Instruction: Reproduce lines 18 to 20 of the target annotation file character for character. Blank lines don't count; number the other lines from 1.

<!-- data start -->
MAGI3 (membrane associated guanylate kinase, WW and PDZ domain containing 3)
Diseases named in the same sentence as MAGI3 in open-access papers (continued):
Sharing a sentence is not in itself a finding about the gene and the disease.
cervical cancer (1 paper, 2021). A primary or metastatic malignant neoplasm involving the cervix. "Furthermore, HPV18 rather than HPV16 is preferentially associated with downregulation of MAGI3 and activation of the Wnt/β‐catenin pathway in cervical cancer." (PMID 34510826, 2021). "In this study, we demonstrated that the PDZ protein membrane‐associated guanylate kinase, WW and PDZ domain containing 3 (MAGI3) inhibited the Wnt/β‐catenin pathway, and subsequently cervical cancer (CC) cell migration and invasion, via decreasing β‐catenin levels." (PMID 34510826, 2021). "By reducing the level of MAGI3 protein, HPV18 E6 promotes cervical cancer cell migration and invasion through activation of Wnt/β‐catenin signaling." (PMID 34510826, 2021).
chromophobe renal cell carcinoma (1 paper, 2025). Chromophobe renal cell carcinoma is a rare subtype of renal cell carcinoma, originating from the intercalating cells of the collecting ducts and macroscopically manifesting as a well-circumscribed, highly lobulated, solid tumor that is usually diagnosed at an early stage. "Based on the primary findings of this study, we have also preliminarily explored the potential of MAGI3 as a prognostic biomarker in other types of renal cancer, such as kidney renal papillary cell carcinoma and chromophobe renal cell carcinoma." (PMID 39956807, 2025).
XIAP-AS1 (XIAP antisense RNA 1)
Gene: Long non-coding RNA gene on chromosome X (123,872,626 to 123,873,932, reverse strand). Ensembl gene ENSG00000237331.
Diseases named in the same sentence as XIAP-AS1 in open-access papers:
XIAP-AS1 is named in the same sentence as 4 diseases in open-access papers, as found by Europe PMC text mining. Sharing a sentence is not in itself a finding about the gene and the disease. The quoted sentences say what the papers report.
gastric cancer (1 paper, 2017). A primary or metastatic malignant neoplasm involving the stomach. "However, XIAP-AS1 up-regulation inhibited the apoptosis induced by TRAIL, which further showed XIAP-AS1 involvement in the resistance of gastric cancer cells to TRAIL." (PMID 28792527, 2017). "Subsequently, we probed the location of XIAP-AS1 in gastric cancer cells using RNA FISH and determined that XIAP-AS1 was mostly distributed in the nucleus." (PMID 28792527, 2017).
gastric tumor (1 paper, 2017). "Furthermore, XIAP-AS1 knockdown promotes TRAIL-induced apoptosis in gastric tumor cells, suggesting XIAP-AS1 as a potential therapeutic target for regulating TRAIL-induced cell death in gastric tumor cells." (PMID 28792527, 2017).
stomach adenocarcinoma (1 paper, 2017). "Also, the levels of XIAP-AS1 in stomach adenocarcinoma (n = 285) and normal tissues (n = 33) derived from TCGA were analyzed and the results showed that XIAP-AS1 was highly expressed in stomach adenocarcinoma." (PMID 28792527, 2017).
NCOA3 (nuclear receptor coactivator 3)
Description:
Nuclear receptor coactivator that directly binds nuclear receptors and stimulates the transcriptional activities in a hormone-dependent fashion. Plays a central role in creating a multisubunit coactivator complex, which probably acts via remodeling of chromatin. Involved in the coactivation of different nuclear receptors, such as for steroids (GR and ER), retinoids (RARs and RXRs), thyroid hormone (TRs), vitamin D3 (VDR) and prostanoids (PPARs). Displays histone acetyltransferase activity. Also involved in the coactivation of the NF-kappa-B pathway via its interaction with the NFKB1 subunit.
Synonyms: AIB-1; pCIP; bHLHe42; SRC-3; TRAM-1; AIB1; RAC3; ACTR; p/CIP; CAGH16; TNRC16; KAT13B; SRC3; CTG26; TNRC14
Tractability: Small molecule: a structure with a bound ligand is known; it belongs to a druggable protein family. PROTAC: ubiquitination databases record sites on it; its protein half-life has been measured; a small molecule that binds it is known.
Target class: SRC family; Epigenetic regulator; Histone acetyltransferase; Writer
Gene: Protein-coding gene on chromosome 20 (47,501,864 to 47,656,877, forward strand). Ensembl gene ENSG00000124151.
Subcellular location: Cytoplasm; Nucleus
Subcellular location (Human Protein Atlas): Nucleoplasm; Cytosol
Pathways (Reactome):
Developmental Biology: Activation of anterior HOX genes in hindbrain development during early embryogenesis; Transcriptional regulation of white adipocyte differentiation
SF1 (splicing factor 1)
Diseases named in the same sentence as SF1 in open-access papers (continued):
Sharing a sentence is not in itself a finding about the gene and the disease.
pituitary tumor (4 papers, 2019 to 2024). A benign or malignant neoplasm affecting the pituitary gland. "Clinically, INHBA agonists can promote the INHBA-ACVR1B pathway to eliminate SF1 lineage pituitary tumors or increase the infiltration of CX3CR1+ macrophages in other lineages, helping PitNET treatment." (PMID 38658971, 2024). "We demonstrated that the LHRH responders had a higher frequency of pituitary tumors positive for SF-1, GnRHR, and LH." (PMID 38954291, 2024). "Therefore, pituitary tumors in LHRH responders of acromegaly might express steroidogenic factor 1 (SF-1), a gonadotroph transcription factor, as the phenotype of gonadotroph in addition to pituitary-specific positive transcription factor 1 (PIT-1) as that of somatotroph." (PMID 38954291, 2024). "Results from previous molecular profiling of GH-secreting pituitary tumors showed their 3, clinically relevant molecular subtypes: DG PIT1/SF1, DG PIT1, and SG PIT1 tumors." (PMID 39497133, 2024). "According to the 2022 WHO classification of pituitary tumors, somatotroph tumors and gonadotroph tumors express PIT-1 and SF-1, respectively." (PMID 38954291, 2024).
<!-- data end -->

Target class: SRC family; Epigenetic regulator; Histone acetyltransferase; Writer
Gene: Protein-coding gene on chromosome 20 (47,501,864 to 47,656,877, forward strand). Ensembl gene ENSG00000124151.
Subcellular location: Cytoplasm; Nucleus